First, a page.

The Sunday Age reports that: The small business package central to Tony Abbott’s final budget does not seem to have delivered the promised turbocharge to Australia’s economy. The so-called “Tony’s Tradies” package, which is set to cost the budget $5.5 billion over four years, was designed to provide a platform for the Abbott government’s re-election plans.
Economist Saul Eslake says the best one can say about the package is it may have contributed to a boost in retail sales and car sales in the month or two after the budget, but that boost has not been sustained. ABS data show a sharp jump in sales of electrical and electronic goods in the month after the budget – sales had grown by just 0.2 per cent in April and May, before jumping 2.9 per cent in June – before falling again in July by 2.9 per cent.
As recently as last week, we had Finance Minister Mathias Cormann extolling the virtues of the scheme.
Clearly hadn’t done his homework. He is the Finance Minister for heaven’s sake. It is expected to be on top of the facts.
But this highlights a very real problem with our democracy. We have time serving politicians who have entrenched their power position in their parties being given appointments are central to the efficient operation of the Australian economy. So we tend to get a lot of duds. Wayne Swan wasn’t much of a Treasurer either.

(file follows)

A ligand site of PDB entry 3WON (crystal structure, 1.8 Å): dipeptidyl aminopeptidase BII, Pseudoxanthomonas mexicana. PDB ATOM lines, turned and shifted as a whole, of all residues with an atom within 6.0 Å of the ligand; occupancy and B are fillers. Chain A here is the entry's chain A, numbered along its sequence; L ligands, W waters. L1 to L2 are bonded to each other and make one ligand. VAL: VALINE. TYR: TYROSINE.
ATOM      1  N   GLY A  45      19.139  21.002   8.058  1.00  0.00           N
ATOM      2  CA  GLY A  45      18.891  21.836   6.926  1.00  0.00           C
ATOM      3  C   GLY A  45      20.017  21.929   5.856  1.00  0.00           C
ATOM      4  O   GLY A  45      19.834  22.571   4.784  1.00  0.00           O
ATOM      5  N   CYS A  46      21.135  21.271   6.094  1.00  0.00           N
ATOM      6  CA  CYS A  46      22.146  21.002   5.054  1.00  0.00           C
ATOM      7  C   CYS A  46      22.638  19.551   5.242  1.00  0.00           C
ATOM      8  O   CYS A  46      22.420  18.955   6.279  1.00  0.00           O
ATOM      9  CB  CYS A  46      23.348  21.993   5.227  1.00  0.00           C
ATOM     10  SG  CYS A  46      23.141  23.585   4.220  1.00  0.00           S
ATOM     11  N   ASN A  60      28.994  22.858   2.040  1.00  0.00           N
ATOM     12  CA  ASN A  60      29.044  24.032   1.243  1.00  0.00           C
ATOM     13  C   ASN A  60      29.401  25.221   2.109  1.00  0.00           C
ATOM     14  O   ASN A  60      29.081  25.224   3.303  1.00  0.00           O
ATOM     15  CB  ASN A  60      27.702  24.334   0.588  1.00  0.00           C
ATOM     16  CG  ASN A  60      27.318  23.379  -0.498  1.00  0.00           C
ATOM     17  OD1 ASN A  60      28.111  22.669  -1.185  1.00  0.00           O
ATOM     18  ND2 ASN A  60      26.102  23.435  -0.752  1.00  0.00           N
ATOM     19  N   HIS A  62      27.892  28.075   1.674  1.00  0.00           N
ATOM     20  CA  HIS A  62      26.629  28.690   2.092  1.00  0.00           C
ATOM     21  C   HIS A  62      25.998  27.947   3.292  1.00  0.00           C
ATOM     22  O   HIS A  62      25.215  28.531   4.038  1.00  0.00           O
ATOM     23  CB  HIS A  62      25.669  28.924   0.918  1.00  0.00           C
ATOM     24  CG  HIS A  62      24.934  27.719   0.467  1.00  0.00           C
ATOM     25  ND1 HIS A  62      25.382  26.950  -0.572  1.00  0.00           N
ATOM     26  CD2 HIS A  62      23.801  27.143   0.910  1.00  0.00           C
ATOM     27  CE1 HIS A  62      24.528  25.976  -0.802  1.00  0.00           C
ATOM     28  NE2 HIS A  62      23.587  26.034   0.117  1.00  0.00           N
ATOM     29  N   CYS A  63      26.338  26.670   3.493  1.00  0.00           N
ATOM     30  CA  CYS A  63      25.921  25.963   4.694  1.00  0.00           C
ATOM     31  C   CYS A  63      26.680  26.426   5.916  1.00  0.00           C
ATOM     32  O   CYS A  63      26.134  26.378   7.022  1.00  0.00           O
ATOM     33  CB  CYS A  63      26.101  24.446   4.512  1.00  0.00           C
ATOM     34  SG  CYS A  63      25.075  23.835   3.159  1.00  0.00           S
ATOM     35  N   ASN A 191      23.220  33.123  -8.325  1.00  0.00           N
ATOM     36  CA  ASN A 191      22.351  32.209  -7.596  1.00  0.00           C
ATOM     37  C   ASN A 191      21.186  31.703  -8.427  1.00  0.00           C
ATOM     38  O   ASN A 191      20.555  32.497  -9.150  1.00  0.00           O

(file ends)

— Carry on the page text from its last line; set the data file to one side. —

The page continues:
When Joe Hockey was Treasurer we had someone who obviously had no idea about how to do his job.
Now Hockey is our US Ambassador a job for which he is equally and imminently unqualified.
It was quite clear that we were not going to get an economic recovery led by small business expenditure that was stimulated by a tax concession.
See my The lawnmower-led recovery. In my conclusion to this blog, I said: Make no mistake, this budget is not about “having a go”. It’s a cynical political manoeuvre by an increasingly unpopular government whose options for re-election are rapidly diminishing.
The failure of this particular policy highlights central problem with the government’s approach to economic management. This policy was based on providing tax concessions to a sector of the community in the hope that that would stimulate economic growth. The rhetoric around the defence of negative gearing is that this tax concession provides a stimulus to economic growth by supporting the people who want to “get ahead.” if this assumption is true, and I suspect it is not, it is being done on the basis of a subsidy from other taxpayers. This is not the way to stimulate the economy.
While the government and Prime Minister Malcolm Turnbull, in particular, talk about the need for the economy to be “agile”, their only contribution is to provide tax concessions.
This is effectively providing subsidies, funded by one part of the community, to another. It didn’t work in Joe Hockey’s budget but no one in the government appears to understand this. The worrying thing is that this bloke may not be any better than Hockey.